WeChat accounts can be useful for officials, but can be trouble too

By Kou Jie Source:Global Times Published: 2016-1-5 19:28:01

The Commission for Discipline Inspection of the Central Committee of the CPC opened a public account on WeChat on Friday. Photo: IC

As its number of users reached 600 million in 2015, WeChat Moments, a Chinese social platform, has come into vogue not only for ordinary people, but also for governmental officials.

The Chinese name for WeChat Moments is "Pengyou Quan", which literally means "friend circle." It allows users to post images and texts, share music and articles, as well as comment and "like" others' posts. WeChat can also be linked to other social media and can automatically post Moments to relevant platforms.

Though it is a convenient way to communicate, government officials are quite cautious about using Moments due to their identity as influential public figures, officials reached by the Global Times said.

Anti-social media

"Government officials are influential public figures, thus they should be very careful about their remarks on social media as well as the information they reveal to the public," a diplomat surnamed Tang told the Global Times.

New Party rules on sanctions for those who violate the Party code of conduct issued on October 18 ban Party members from making "groundless" comments about the nation's policies on social media.

An official surnamed Wu in East China's Shandong Province was punished for leaving "groundless and negative" comments about the "One Country, Two Systems" policy on a WeChat Moment, according to an article in a newspaper run by the Central Commission for Disciplinary Inspection (CCDI) of the Communist Party of China in December.

Cai Fushun, a governmental official in Southwest China's Guizhou Province was removed from his position after his explicit WeChat conversations with many women were leaked, including his request that a 17-year-old girl find him virgins aged between 15 to 18, Nandu Daily reported in 2014.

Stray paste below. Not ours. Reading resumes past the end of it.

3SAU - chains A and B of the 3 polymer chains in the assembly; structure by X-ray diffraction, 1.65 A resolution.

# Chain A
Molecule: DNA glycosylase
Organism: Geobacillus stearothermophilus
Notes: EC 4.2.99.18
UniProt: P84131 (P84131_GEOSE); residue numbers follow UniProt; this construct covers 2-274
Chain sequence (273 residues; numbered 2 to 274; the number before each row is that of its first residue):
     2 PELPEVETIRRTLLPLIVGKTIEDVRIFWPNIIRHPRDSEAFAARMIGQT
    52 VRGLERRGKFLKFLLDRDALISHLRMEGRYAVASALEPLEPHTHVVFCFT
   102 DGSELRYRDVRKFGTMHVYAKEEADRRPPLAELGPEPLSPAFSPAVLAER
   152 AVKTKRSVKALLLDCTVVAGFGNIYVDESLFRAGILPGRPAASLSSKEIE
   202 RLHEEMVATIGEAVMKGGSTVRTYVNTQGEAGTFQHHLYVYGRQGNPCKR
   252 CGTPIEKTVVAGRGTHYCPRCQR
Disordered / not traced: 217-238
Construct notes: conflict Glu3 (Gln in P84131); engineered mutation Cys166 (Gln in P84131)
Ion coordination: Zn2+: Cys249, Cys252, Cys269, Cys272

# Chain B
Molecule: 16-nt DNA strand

As WeChat is a semi-public space where sharing posts is common, Party members can be punished for making "irresponsible" statements on the platform, according to an article published in the CCDI-affiliated newspaper in December.

Fearing that their comments may land them in hot water, some officials avoid Moments. A provincial-level official told Southern Weekly, that very few ministerial-level or provincial-level officials use WeChat, while he only reads messages posted on Moment without even giving "likes" or making comments.

"High-ranking officials are unlikely to post Moments, since they are more cautious of publicizing their opinions," another diplomat who asked for anonymity told the Global Times.

On the other hand, some officials reached by the Global Times said that they enjoy using Moments, since it can help them communicate with colleagues and carry out their work.

Dorje, director of the Publicity Department of the Nangqian County Party Committee in Northwest China's Qinghai Province, told the Global Times that WeChat is a working platform for him.

"I always post positive local news, as well as sharing educational materials with my colleagues on Moments, which has become a window to advertise my county," he added.

Apart from using Moments as a working platform, some officials use Wechat Moments to post pictures of their personal life, as well as interesting articles and videos.

"Officials are also ordinary people. I create different groups, so that my friends and family members can view my personal posts, while superiors and colleagues can only see the work information I share," a deputy chief in Xinjiang Uyghur Autonomous Region who asked for anonymity, told the Global Times.

WeChat whistleblowers

Though officials are generally cautious about using WeChat, many government bodies have seized the chance to make use of it.

The CCDI, China's top discipline watchdog, launched its official WeChat account on January 1 as a new way to receive tip-offs on the "four undesirable work styles" that are part of the government's austerity campaign, the Xinhua News Agency reported.

The public can directly report undesirable work styles to the CCDI - formalism, bureaucracy, hedonism and extravagance - through the WeChat account, read a statement on the CCDI's official website.

A white paper issued in April by the Tencent Research Institute found that government WeChat accounts have gradually been upgraded from simply releasing news to delivering services, with a total of 40,924 set up by 2014. Tencent is the developer of WeChat.

More than 30 percent of WeChat users have used services provided by government accounts, of which 80 percent said they were highly satisfied with the service, the white paper read.

"The number of government WeChat accounts has skyrocketed, as they have become a major channel for promoting the transparency of government work," Dorje said.
Newspaper headline: Just a moment

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